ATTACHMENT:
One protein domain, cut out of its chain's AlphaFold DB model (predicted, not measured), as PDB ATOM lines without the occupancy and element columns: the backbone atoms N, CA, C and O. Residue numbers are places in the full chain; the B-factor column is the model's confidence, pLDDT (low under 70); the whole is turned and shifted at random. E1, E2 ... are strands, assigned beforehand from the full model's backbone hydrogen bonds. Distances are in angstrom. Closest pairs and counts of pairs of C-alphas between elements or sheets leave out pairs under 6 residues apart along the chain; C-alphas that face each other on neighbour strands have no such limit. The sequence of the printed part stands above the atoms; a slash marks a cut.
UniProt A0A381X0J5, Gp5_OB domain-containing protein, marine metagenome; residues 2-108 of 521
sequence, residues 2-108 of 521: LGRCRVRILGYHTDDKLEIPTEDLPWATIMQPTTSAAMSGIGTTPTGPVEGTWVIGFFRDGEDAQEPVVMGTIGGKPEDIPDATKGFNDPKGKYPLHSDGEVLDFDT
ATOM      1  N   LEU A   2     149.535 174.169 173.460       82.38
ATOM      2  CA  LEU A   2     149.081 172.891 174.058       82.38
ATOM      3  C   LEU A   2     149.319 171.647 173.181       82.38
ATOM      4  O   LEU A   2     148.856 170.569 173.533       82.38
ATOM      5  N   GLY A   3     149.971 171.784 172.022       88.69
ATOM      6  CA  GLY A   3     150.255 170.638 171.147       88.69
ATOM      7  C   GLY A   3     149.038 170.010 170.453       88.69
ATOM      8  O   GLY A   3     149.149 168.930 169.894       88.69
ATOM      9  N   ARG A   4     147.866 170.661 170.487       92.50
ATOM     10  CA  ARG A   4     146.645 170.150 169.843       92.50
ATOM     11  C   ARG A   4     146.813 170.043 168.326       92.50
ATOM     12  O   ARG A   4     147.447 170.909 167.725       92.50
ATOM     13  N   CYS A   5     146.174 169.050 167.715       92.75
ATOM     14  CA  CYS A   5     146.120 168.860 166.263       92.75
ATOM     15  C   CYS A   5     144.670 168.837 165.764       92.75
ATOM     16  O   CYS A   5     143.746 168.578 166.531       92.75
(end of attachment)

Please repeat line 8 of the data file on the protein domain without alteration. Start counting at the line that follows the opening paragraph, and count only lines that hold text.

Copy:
ATOM      6  CA  GLY A   3     150.255 170.638 171.147       88.69